The International Astronomical Union (IAU) has gathered in Prague to finally settle a matter of galactic import: whether Pluto is in fact a planet or should be relegated to the second division of Kuiper Belt Objects and similar detritus.
Astonomers have to date failed dismally to agree what exactly constitutes a planet, as demonstrated by last year's Xena controversy which saw stargazers claim they'd discovered the solar system's tenth full-fat planet, while others used the opportunity to call for Pluto and Xena's classification as minor planets.
The matter may soon be settled once and for all, The Detroit Free Press reports, as the IAU is scheduled to "consider a resolution that defines a planet". The committee writing the resolution is maintaining a stony silence as to what it will finally recommend, but whatever it decides will inevitably cause a rumpus in either the pro or con Pluto camps.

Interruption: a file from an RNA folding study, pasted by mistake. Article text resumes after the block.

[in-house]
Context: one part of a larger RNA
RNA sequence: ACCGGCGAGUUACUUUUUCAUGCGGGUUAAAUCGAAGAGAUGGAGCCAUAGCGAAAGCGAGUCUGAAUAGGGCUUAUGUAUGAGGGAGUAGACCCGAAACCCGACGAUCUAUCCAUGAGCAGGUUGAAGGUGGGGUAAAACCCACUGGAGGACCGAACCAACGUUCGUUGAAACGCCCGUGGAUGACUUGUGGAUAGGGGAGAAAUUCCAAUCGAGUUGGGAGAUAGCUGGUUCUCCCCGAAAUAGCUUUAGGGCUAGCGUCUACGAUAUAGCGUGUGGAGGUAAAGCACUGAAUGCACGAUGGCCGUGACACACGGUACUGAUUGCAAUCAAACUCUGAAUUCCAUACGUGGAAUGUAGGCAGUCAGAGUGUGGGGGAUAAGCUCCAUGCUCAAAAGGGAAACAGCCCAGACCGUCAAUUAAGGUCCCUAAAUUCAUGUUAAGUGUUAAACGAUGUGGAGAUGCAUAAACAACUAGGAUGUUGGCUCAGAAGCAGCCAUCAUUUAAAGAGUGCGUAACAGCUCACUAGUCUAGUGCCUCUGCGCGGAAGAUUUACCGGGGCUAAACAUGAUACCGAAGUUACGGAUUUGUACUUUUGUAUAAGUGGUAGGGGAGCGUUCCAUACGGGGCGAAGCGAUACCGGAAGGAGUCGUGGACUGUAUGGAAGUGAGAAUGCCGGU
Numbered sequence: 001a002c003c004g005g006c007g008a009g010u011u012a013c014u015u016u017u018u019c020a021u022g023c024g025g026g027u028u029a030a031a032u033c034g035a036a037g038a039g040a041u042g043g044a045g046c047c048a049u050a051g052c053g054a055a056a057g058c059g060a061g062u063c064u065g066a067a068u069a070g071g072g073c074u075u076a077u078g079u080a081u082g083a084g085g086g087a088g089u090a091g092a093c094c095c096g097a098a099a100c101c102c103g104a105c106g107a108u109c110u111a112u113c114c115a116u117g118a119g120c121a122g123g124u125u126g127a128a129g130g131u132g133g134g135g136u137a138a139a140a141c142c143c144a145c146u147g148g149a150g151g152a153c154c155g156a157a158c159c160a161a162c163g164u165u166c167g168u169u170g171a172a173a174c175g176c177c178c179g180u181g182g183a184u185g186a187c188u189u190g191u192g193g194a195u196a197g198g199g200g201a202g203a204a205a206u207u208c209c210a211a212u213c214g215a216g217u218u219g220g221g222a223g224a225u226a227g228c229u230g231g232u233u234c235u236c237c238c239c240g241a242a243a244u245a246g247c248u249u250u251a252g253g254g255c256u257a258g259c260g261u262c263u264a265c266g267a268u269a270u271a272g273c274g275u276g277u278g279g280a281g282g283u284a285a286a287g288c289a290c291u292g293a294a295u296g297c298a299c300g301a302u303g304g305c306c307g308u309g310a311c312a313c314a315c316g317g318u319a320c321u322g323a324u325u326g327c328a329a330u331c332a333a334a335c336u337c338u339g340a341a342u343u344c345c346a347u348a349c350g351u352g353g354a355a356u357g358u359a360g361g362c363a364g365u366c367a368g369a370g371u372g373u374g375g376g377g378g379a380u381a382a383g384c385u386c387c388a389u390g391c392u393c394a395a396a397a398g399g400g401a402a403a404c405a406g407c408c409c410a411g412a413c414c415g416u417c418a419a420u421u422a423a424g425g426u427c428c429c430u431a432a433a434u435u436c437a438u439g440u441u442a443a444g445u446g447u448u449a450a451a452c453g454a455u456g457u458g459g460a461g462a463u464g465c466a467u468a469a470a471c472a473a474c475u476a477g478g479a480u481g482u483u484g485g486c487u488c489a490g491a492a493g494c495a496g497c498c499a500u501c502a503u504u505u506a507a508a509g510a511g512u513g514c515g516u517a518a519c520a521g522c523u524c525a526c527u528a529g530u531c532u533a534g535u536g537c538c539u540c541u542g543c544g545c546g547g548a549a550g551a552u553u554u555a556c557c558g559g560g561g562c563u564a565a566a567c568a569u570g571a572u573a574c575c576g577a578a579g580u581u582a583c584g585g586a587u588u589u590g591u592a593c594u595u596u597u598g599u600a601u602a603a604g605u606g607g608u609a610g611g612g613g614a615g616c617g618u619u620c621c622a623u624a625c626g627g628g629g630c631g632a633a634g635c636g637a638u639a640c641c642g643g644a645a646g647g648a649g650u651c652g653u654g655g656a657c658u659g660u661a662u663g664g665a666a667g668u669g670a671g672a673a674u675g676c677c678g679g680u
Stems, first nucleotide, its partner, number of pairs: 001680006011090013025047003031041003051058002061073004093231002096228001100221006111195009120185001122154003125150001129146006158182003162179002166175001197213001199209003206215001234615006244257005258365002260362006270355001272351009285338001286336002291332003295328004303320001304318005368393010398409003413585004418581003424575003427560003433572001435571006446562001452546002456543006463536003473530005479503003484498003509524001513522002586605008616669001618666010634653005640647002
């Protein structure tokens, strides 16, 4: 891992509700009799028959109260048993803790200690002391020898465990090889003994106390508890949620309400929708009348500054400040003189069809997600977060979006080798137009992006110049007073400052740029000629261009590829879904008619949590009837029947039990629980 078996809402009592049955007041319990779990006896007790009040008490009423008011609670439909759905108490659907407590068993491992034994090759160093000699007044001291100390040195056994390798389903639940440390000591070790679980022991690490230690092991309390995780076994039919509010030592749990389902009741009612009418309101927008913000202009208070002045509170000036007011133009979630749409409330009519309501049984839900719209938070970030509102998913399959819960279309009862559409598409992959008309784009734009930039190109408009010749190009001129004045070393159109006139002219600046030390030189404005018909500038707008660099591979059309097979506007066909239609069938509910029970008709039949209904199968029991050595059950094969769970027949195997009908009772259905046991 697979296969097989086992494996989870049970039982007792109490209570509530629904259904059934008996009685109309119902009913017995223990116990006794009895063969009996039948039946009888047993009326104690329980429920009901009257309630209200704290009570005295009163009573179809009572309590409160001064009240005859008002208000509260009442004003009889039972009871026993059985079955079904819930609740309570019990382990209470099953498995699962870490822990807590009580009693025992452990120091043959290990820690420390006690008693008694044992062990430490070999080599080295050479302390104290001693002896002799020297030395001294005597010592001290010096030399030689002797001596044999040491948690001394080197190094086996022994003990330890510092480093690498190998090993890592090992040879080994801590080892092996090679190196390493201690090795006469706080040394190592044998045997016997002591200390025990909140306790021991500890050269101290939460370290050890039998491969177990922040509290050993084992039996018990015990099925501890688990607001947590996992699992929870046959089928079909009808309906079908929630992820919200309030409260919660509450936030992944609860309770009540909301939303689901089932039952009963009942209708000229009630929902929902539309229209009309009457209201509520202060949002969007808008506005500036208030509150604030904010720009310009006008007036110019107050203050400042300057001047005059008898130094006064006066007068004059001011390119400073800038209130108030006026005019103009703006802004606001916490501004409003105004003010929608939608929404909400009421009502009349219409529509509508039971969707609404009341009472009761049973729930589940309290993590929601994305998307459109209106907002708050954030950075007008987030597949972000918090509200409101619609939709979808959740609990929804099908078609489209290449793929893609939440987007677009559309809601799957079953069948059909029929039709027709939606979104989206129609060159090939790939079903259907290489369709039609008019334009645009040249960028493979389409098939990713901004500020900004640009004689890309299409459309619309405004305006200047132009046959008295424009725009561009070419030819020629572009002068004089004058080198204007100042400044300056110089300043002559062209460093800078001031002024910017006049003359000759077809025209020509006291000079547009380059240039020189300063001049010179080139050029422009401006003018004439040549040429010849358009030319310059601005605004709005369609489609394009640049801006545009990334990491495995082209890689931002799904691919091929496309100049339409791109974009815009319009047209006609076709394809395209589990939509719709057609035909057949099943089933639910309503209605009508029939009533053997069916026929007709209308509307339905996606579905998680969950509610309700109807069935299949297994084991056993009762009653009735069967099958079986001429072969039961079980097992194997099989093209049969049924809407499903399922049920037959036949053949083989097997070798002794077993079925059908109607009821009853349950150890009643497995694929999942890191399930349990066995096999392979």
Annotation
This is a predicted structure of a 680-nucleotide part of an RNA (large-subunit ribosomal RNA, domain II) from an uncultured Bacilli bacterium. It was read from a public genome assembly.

Steve Maran, author of Astronomy for Dummies told the The Detroit Free Press: "This is such a hot issue. They never rule on things like this. There's a lot more to it than science," alluding to the fact that Pluto is the only planet discovered by an American.
Indeed, the US has a soft spot for Pluto, and any atttempt to downgrade its status will certainly upset large numbers of fanatical schoolkids such as those who in 2000 bombarded the Hayden Planetarium at the American Museum of Natural History in New York with "hate mail" after it omitted the planet from a solar system exhibit.
Robert Williams, a vice president of the International Astronomical Union who's "deeply involved in the deliberations on Pluto", admitted: "My niece said to me, 'Are you going to demote Pluto?'."
Williams did, nonetheless, show his icy scientific cool with: "If that's the way it is, that's what we do. It's not written in stone anywhere there's got to be a numerable number of planets. If it upsets schoolchildren, I regret that." ®